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By Tara K. E. Brelinsky

3/12/2013 (2 years ago)

Catholic Online (

In The Evening Come Tears, But With The Dawn Cries Of Joy

Well, as my turn grew closer, I scrambled in my brain to think of what grace I wanted or more properly needed. Patience? Humility? Purity? Charity? Courage! That's what I needed, courage. I needed the courage to stand up before those holy women and deliver my talk without my knees knocking together, without tears blinding my eyes, without choking on the words I'd written. So, when my turn came, I told them who I was, where I came from and announced that courage was my goal.


By Tara K. E. Brelinsky

Catholic Online (

3/12/2013 (2 years ago)

Published in Living Faith

Keywords: joy, courage, retreat, pregnancy, fear, spiritual life, Tara K. E. Brelinsky

ZEBULLON, NC (Catholic Online) - This past weekend I had the privilege of speaking to a group of wonderful women at a retreat. My topic was "Finding Streams of Living Water in the Desert" and I was incredibly humbled by the myriad of ways we saw and felt God's presence throughout our time together.

Shortly after we'd arrived on Friday night, gathered around in a circle, we had the task of asking for a particular grace we hoped to gain from our time away. Each in turn, we introduced ourselves and we shared our heart's desire. Patience was top on the list of many women, but I know better than to pray for that grace, because God has given me AMPLE opportunities to exercise that virtue (starting about five minutes after my eyes open most mornings).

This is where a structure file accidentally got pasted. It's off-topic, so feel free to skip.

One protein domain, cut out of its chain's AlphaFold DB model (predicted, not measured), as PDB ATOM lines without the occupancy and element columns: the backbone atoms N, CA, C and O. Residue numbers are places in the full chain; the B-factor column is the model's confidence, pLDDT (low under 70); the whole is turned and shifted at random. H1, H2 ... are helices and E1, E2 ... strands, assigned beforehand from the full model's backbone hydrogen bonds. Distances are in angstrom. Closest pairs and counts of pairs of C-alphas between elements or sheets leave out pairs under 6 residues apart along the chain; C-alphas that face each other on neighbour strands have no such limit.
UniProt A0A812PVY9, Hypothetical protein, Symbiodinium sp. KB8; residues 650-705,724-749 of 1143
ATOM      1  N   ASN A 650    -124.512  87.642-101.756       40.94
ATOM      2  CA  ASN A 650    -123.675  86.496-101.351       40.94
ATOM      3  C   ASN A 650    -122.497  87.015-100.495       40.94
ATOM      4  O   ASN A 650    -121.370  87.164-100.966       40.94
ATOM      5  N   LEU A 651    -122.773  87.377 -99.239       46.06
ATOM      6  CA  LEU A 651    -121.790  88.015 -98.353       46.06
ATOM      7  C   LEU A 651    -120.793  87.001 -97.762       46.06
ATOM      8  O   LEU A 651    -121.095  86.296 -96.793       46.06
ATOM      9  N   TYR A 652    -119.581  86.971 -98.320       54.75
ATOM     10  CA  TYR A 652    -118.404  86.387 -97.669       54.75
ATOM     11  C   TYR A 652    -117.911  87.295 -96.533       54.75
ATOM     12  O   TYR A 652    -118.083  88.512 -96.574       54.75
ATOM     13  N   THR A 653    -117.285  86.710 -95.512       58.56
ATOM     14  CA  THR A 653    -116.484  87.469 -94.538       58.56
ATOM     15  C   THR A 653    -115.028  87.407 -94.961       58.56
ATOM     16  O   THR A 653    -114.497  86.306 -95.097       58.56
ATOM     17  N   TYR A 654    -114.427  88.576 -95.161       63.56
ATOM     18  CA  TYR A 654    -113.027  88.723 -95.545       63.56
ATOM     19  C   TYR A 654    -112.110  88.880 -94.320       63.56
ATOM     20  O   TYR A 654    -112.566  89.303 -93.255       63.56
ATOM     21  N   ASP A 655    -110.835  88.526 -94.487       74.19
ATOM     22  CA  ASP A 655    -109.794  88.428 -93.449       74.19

Well, as my turn grew closer, I scrambled in my brain to think of what grace I wanted or more properly needed. Patience? Humility? Purity? Charity? Courage! That's what I needed, courage. I needed the courage to stand up before those holy women and deliver my talk without my knees knocking together, without tears blinding my eyes, without choking on the words I'd written. So, when my turn came, I told them who I was, where I came from and announced that courage was my goal.

At 10:00am the next morning, I stood up before that room of women, ignoring the lump of fear that had whelmed up in my chest, and I spoke. I shared my testimony, my desert story and I did so without a tear (okay one tried to escape early on). Success, you might conclude. Less than twenty-four hours after my arrival, my prayer had been successfully answered.

But than that good God of ours, that all knowing, all loving, all wise Father knows me far better than I even know myself. While I just scrape the surface of my heart, He reads the very depths.

My speaking hour over, I was able to really relax, to fully enter into retreat. I enjoyed listening to the other women, gained lots of inspiration and laughed along the way. I rested my body and soaked in the excitement of so much time among grown-ups. 

My pregnant belly fully exposing my "condition," I got to share news of our expected little one: the due date, the names we're contemplating, the fact that we're not finding out the sex, etc. With a handful of nursing couples (mama and baby) in attendance, I got to cuddle a few tiny bodies and nuzzle a few soft cheeks when a spare pair of arms was needed now and again. Those privileged moments led me to dream about the day when my own sweet-smelling newborn will be suckling at my breast.